Home » The Eye of the Beholder: A Study on Flies for Fishing

The Eye of the Beholder: A Study on Flies for Fishing

Standing on the banks of that fabled river, I felt a deep connection to all the anglers who came before me. The rocks, the water, the trout themselves vibrated and flowed at a frequency that resonated across space and time. And I was amidst all of it, fingers trembling as I sought to attach the fly to the end of my tippet. The delicate dry fly was tied with great care. Perfectly proportioned wings, expertly wound hackle, and a finely dubbed body came together to perfectly imitate  the pale mayflies that danced across the surface of the water. Although it was a facsimile, it should serve as a worthy surrogate.

With a drag free drift, I expected it to glide naturally over the lie of a healthy trout I had observed. With a quick flick of my fly rod, the line uncurled and propelled the gossamer-thin leader outward. The fly naturally followed; fluttering down with the whimsy of an actual insect caught in some heretofore unseen zephyr.

In those moments, time seems to stand still. The entire endeavor of angling crescendos in a  series of events that are ever so still and ever so silent. Minute adjustments of the fly line were made with surgical precision. All the while, my attention was split between the fly itself and the position of the targeted fish. Eyes, unable to focus upon two objects at once, attempted to defy the laws of physics and dart quickly from one to the other. Then, the already protracted clock slowed even more. The trout, seeing or sensing a possible meal, changed the cadence of its tail ever so slightly.

Rising from the translucent depths, the figure of the healthy fish became more perceptible. Tilting its head upward, it hung in the current motionless. Like a still frame, the trout and the fly appeared to be frozen while being carried downstream in unison. The telltale white mouth was the only visual cue that something other than a dance was actually occurring.

But at the last minute the fish pulled out a hackle gauge, held it up to my fly, laughed a presumptuous laugh, and swam away.

I muttered a few choice words as I snapped my line back towards me. I grabbed the fly. It looked fine. Maybe I fudged it a little and used some hackle better suited for a 14 on a size 16 hook. But how was I supposed to know that these trout are not only discerning but downright pedantic?

“Forget this fly” was the general sentiment. Back into the rows of dainty little dries it went. Wings. Really? Like fish can actually see those two tiny feathers in all of that hackle.

As normally happens while fly fishing, I got frustrated by messing with fussy flies and whatever fussy fish might eat them. I went to The Box. The Box catches all the fish. The Box is filled with egg patterns, Walt’s Worms, little rubber flies, and woolly buggers… lots of woolly buggers.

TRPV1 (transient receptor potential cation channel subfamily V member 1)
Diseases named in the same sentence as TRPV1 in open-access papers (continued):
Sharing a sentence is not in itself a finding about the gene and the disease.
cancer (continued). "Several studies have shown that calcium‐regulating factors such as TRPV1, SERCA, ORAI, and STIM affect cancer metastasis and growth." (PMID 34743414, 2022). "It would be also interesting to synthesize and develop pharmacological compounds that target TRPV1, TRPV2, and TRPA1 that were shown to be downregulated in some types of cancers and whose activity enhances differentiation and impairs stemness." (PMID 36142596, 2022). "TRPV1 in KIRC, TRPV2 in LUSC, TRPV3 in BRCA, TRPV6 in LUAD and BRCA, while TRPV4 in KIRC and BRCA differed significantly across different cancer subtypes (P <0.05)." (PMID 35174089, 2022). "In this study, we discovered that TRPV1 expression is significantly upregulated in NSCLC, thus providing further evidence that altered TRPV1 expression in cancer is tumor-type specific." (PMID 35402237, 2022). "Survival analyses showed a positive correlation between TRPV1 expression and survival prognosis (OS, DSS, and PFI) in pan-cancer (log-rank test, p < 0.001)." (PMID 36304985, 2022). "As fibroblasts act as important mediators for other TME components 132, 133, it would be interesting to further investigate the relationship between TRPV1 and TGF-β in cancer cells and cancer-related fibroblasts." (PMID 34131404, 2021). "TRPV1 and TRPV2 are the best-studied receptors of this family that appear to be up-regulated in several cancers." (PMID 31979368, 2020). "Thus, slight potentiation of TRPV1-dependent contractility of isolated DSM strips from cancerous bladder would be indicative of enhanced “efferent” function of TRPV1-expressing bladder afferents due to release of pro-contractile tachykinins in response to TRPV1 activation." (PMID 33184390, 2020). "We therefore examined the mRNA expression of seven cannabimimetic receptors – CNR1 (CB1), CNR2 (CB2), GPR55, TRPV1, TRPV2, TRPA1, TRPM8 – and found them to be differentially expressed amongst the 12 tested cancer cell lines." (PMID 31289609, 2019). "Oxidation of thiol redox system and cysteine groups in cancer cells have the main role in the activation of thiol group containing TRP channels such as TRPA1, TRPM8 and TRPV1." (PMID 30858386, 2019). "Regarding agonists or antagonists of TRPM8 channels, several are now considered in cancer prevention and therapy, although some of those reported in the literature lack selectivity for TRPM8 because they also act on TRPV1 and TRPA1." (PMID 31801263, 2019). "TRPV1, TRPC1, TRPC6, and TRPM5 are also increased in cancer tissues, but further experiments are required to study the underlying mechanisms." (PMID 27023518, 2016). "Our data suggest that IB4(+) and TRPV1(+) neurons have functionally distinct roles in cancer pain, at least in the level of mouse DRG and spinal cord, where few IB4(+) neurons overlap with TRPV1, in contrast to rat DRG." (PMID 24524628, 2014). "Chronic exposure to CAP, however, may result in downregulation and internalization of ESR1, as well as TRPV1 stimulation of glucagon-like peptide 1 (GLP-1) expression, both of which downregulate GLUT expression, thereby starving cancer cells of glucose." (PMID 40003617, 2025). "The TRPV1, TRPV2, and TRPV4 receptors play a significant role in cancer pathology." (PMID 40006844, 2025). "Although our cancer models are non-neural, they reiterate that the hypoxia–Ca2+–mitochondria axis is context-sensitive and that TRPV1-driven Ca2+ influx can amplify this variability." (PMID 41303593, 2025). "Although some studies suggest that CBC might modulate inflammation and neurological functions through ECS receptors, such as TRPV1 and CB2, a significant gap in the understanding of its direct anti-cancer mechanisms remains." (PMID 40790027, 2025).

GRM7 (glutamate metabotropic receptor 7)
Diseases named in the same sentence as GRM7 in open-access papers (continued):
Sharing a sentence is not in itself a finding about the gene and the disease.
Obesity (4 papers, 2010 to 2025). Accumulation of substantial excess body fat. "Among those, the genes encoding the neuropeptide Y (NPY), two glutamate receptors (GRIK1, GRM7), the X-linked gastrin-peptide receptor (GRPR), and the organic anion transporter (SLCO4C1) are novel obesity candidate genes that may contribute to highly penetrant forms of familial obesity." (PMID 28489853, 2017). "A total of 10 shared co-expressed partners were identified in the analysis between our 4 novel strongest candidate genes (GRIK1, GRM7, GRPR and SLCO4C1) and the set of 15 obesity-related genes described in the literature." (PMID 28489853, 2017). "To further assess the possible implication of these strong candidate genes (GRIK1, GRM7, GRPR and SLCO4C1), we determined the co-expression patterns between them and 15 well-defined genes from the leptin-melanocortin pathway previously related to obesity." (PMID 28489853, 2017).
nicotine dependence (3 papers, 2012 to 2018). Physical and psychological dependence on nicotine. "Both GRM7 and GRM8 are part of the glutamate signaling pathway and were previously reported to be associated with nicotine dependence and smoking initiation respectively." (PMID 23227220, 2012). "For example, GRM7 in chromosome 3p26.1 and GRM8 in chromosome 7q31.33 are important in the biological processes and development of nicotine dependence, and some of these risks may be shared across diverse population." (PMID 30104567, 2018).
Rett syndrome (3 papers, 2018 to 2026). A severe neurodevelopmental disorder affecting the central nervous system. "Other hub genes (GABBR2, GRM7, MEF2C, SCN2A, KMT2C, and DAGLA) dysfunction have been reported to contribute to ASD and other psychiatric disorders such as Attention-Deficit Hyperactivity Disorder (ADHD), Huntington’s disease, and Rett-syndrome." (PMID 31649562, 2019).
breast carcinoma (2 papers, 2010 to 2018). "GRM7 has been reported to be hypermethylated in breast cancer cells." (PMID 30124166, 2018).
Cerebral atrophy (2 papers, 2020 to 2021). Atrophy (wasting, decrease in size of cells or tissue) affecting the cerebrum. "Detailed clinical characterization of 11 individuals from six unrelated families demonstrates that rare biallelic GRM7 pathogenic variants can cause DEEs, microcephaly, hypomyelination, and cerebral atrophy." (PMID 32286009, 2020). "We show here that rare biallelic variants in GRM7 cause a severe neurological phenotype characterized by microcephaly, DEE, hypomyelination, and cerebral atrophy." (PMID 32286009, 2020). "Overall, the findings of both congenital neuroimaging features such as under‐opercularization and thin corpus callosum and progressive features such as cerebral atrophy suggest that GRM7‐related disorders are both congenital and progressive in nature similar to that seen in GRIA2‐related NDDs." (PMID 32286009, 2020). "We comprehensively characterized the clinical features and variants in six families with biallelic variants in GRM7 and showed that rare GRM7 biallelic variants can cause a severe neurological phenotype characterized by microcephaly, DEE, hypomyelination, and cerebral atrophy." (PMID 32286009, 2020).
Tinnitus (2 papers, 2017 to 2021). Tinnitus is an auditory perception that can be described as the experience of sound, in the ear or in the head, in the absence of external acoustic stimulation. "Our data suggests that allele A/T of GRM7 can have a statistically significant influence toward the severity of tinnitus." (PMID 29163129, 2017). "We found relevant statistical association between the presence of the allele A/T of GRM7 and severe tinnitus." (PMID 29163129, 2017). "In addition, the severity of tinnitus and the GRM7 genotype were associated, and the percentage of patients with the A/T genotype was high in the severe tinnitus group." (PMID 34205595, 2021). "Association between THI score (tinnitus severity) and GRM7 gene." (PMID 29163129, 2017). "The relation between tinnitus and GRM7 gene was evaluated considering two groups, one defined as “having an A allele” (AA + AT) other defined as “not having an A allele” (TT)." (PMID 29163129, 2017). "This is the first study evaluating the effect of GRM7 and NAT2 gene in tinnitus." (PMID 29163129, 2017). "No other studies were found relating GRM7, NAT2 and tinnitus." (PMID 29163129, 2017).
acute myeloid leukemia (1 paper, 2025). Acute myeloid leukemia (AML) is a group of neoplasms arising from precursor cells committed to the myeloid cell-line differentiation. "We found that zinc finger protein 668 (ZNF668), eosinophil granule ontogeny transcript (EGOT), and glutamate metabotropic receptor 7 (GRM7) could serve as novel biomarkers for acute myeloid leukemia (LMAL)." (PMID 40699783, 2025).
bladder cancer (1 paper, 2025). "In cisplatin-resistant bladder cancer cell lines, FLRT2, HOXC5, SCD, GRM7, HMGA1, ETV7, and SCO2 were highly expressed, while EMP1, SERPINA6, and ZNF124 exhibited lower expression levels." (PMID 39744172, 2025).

A woolly bugger it was. And a looker, it was not. Let’s just say that if this fly was in the lunch room, it would be eating by itself. Apparently the farmer provided the hackle specialized in heritage breeds of lopsided chickens. A couple of errant thread wraps left a good number of fibers pointing straight forward. Somehow the bead was crooked, I still don’t know I I did that.

I moved upstream a bit to where a culvert entered the creek. It had rusted through in some spots, and was covered in spider webs that were heavy with insects. I lobbed (not really a cast) the bugger just upstream, let it sink for a second, and then jigged it back towards me. Sure enough, a thick brook trout popped out of the drain to nail the fly. It put up a good fight, running downstream. As it swam into the hole below me, it gave the previous trout a good scare such that it dropped it’s hackle gauge and wet its pants.

Releasing the fish was an ordeal. I dropped some stuff in the creek and I got wet. The hook caught me as I dislodged it from the trout. It didn’t stick around for any pictures, either. Classy move. But it was a good fish: strong, resourceful, and willing to play ball.

I have nothing against shadow box-worthy flies. I am in awe of the men and women who can tie such things. There are trout out there that probably require flies that are put together at the molecular level. I’ve just never met them in person. Plus, I can’t offer them what they want. Me, I can tie a mean San Juan Worm – I even burn the tails..? heads..? rear ends..? to make them look all pretty. Those bugs, and the handful of others I’m barely adept at spinning, work more often than not. As a good friend of mine said, “Sometimes it pays to throw the biggest, ugliest fly in the box.”


  1. Alan Petrucci says:

    Good sense.
    There are flies that work on anglers and there are flies that work on trout. I hope no one finds out which is which.

  2. They need to make a superhero named woolly bugger. Woolly bugger to the rescue!! Good article and fish for sure don’t care if flies are perfect, I occasionally find really hungry fish that will even eat mine.

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